Kilimanjaro Summit Success – What Worked

“Keep climbing, Keep climbing,” our guide shouts on Mount Kilimanjaro Summit Day, August 20, 2013. I tell myself, “If I hear him say that one more time….” He did. And I screamed out at the top of my lungs, “I’M NOT GIVING UP!”

The guide’s promptings were probably warranted. Nine months earlier I had had a wound the size of a quarter in the bottom of my right heel; three months before the climb I’d undergone a mastectomy – my second. And in fact, fourteen years before, I had faced a life-threatening lung condition severe enough that doctors told me I would never climb a mountain again. So much for that prognosis!

What follows is the story of my successful recent summit of Mount Kilimanjaro, along with recommendations that will greatly increase your likelihood of success on Kili as well.

Every climber knows that it’s important to check with your healthcare provider for guidance and decisions on what to incorporate. In my case, first I contacted Fit for Trips, where Marcus Shapiro designed a personalized 12-week fitness program for me, specifically for trekking Kilimanjaro. I followed it to a T and then repeated it. And at some point on the climb I used EVERY recommended exercise.

Next I visited the pulmonologist at National Jewish Health. Bicycle stress tests and pulmonary function were accompanied by a cardiologist reading an EKG. Once I cleared those hurdles, I added repeated incantations such as “mental toughness, mental toughness” while trying to hold my bladder six hours on a weighted-pack hike. I also used computer passwords at work that were designed to subliminally reinforce success. I even had my surgical team – the anesthesiologist, a med student, and the surgeon – repeat a mantra while I was under the knife: “You will heal quickly. You will be strong. You will make it to the summit of Kilimanjaro in August. You can do it. You love chocolate. Hakuna matata” (a Swahili phrase which roughly translates “no worries”).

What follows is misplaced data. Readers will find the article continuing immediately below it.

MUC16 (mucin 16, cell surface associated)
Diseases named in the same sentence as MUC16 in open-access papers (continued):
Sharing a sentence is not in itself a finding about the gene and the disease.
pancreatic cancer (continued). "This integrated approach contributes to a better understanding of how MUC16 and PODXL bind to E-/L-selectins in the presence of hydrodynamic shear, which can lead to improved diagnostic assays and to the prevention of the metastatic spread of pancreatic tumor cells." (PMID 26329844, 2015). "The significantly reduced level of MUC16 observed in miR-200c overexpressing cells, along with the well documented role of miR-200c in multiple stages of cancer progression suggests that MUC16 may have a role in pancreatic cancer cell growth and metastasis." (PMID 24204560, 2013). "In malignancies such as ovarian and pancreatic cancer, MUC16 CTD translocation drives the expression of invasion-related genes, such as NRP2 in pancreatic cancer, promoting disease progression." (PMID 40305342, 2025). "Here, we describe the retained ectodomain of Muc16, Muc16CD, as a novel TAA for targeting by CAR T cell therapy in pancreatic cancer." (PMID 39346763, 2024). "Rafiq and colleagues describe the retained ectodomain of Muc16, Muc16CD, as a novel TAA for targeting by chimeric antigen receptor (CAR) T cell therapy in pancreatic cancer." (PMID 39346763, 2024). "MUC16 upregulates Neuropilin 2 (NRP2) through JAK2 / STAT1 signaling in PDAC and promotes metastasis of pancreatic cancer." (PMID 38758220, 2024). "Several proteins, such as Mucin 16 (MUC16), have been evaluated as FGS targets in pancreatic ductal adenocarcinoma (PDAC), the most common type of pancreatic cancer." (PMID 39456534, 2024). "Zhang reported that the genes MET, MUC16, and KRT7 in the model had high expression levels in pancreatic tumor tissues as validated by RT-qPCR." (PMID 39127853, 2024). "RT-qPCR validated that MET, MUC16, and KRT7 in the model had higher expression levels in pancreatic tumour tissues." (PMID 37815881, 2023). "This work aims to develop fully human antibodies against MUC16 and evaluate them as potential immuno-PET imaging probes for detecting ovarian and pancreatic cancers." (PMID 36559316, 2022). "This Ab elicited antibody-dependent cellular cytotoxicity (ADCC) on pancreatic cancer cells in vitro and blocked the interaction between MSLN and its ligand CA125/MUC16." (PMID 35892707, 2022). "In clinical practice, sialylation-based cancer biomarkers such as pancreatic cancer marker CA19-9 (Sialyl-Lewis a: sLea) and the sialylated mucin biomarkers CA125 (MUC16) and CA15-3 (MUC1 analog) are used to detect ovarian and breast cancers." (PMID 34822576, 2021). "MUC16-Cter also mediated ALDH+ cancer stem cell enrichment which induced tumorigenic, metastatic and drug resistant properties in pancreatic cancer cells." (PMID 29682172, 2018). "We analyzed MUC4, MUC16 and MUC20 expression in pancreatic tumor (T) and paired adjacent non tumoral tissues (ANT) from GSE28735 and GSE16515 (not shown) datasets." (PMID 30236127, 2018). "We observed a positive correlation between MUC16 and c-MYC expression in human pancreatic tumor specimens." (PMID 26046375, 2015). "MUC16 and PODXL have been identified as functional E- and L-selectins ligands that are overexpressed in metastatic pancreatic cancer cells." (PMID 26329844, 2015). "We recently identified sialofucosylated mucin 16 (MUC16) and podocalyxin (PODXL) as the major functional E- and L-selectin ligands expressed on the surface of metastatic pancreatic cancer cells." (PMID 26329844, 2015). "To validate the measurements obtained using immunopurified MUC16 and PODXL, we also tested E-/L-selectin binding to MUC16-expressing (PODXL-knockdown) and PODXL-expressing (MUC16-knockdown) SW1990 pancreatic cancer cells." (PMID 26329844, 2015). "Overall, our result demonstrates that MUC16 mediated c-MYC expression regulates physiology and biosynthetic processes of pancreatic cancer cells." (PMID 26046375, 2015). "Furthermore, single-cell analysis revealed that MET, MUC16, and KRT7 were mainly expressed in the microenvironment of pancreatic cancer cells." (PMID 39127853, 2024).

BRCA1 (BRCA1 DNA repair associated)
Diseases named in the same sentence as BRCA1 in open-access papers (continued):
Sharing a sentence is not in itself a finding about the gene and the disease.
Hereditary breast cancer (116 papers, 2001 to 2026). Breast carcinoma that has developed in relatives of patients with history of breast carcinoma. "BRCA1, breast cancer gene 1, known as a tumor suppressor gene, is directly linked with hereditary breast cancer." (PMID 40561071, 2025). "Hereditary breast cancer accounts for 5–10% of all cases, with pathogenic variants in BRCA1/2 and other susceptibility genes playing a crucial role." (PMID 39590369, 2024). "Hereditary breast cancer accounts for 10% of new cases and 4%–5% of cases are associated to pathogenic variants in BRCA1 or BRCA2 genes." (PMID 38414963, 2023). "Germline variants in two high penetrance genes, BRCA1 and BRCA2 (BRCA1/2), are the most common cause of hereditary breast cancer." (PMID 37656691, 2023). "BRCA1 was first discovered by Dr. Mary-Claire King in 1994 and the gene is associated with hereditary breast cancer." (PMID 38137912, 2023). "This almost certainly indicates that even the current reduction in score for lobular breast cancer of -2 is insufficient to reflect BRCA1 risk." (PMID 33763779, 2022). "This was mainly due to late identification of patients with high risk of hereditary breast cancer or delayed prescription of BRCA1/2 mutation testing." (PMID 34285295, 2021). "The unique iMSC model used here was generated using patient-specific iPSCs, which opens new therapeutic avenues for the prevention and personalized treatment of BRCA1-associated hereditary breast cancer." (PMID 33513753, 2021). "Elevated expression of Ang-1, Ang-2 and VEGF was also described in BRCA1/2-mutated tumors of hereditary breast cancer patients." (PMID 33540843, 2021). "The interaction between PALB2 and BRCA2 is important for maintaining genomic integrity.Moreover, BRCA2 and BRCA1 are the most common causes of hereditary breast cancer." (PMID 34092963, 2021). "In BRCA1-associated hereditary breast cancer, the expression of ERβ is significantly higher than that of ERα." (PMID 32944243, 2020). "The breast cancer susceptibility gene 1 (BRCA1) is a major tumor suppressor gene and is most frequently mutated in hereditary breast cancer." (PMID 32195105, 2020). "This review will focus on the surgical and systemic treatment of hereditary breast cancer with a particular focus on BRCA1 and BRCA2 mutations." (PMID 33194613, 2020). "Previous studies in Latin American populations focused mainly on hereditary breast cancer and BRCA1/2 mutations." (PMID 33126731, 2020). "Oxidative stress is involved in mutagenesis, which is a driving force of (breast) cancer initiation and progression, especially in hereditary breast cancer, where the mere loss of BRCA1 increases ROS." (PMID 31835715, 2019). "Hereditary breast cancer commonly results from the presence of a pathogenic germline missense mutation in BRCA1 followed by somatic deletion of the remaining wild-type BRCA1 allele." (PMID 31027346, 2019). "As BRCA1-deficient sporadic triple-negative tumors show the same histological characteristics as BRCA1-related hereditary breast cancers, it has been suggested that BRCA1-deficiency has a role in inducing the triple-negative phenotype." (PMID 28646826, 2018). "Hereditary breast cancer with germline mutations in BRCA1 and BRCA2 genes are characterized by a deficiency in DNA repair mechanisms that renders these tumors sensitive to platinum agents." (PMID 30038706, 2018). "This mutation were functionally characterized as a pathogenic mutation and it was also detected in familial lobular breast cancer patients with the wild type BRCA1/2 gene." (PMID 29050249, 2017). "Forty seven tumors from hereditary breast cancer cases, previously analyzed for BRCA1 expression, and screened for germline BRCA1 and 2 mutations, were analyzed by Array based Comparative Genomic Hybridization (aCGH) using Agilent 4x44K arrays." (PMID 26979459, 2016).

When I was ready to make my trip, my process was as follows (yours should be tailored to your own needs: climbing prowess and experience, overall condition, particular health issues, etc.):

As soon as I boarded the plane I set my watch to my destination time zone. On the plane I wore Mack’s Pillow Soft Silicone Earplugs, a sleep mask, ThermaCare HeatWraps and TED Knee Length Open Toe Anti-Embolism Stockings to prevent blood clots and swelling. I took No-Jet-Lag tablets along with ibuprofen, melatonin, Celestial Seasonings Sleepytime tea, and Epic 100% Xylitol Sweetened Cinnamon Gum. Thera Tears Lubricant Eye Drop vials and Ocean Spray nasal mist kept mucus membranes moist in the airline cabin; I would also take them on my climb. I drank liters of water, chewed on some Airborne chewable tablets, and walked about the cabin several times to stretch. One-half hour before breakfast was served I drank a cup of strong black Starbucks’ Via Ready Brew Italian coffee – and then none until the next morning.

I flew through nine time zones, so on arrival I stayed at Planet Lodge in Arusha for three nights to rest and acclimatize to new circadian cycles and climate. Doing literally almost nothing during that period enhanced my awareness of the surrounding environment. I also met and listened to others who had made the summit successfully and absorbed tales from their journeys.

All climbers are encouraged to walk slowly. It ensures acclimatization as does hiking up and then descending some for the night. Drinking lots of water is key: the oxygen in water is important. Following these recommendations helped prepare me for my climb, as would the supplements, medications, and drinks that had proven effective during my training. Here are some of the important items I brought with me.

Preventative medications: